R. Paul Wilson On: Pick Pockets’ Tricks
I recently gave a few words of caution on how to avoid becoming a prime target to common criminals in and around the gambling world. We’ve all heard of people who’ve had their wallets or bankrolls lifted by “expert thieves” but the truth is a little less Hollywood than you’d imagine.
99% of all pick pocketing techniques work like this: get close, put hands in bag or pocket, take something and walk (or run) away.
Got that? Good.
You now have almost all the information you need to avoid getting picked. If you follow my advice on how to manage your cash before and after a game, you will avoid most situations where pick pockets have an excuse to get close to potential victims in public places.
Around the world, I’ve followed and watched pick pockets as they take advantage of every-day situations; to crowd people and get into their private space.
Busy crosswalks, packed escalators, rush hour crowds, ticket machines, queues, subway cars, buses, busy overpasses and tourist attractions are all excellent places to find lots of people in close contact with strangers and often automatically distracted by their surroundings.
Some “dips” work in teams and some work alone. But they mostly all take advantage of opportunities to get access to people’s property without their victim suspecting or noticing their presence.
A common trick is to stand on the wrong side of a long escalator while your partner is standing on the correct side, behind a potential victim. The partner unzips or gains access to the victim’s bag or pocket then, the other pickpocket pushes over to get out of the way of other people who want to walk down or climb the moving escalator.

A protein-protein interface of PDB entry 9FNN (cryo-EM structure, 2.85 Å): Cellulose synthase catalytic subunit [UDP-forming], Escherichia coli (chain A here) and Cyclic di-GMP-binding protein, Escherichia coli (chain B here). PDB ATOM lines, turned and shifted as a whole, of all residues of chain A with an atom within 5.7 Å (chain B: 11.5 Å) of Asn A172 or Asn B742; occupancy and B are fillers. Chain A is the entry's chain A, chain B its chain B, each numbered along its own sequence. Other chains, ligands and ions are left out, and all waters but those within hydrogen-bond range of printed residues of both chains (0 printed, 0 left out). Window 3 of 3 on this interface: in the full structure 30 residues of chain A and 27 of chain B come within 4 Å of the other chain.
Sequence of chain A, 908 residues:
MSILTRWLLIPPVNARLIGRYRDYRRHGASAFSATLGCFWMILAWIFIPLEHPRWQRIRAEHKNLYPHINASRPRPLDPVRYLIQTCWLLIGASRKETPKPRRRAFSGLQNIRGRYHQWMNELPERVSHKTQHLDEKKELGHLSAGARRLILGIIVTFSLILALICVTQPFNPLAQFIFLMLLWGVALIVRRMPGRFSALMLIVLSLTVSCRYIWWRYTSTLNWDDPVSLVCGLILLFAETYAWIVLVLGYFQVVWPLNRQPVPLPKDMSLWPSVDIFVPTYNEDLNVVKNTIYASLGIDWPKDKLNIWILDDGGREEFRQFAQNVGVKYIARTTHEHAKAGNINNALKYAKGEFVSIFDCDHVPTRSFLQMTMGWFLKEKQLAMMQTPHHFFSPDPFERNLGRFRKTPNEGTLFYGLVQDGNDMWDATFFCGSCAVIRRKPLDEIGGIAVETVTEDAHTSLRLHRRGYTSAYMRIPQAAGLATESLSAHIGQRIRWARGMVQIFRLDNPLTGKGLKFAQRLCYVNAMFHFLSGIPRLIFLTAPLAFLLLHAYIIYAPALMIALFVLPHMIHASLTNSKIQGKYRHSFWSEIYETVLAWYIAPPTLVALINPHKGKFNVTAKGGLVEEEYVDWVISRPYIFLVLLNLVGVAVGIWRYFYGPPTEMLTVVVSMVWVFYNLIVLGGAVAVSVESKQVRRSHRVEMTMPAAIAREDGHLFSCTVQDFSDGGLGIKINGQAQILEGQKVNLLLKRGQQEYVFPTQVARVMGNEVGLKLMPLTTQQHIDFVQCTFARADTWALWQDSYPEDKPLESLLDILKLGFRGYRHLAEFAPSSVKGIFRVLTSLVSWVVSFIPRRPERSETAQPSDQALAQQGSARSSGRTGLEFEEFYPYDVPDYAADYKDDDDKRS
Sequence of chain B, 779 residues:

This is a typical situation in crowded subways and forces the victim so make some space, pushing closer to the pick pocket behind them. In this moment, the victim’s property is stolen and both thieves separate at the bottom or top of the moving staircase.
The same scenario happens in any crowded place, especially public transport where rush hour forces most passengers to stand and push together offering opportunities to access property and natural cover from other passengers who might otherwise see what’s happening.
Forget what you see in most movies.
Professional pick pockets don’t need to steal tickets from under Danny Ocean’s hand or dance around Margot Robbie to get what they want. They just get close enough and let the situation create “natural contact” that covers what they’re really up to.
A Little Help
Ever heard those warnings in public places like train stations, warning people about pick pockets operating in the area?
That’s great news for thieves who quietly survey potential victims during these announcements to see where people look or touch to check on their valuables.
That first look tells thieves a great deal about what and where to target. It’s been suggested that teams of pick pockets have even reported seeing someone get ripped off to stimulate these public warnings so they can see who they should try and rip off!
The Exceptional Steal
This is not to say that extremely clever methods do not exist or are not being used to get your stuff.
Some “squeeze artists” have created ingenious techniques and strategies to make a steal.
If you’ve done any research, you may have heard of dropping pocket change to distract people then raiding their bags or coat when they stoop to pick up the coins.
Or perhaps you’re aware of mustard squirrels who “accidentally” spill ketchup or similar onto your clothes then clean out your wallet while pretending to clean up the stain they created.
These methods are not commonplace, but they exist, and you might fall victim if you’re not aware what’s going on. To illustrate the thinking of professional pinchers, here are three clever (and unusual) lifts you might not of heard of:
1. The Rat’s Tail
Traveling families of pick pockets often employ children to do their dirty work and I’ve seen gangs of young kids stealing anything they can get their hands on in public places around Europe. Often these kids are being directed by elderly family members who routinely beat the children for not stealing enough.
The Rat’s Tail is a very clever method for marking and priming potential victims in stores, outdoor markets or anywhere someone might take out their wallet then return it to their trouser pocket.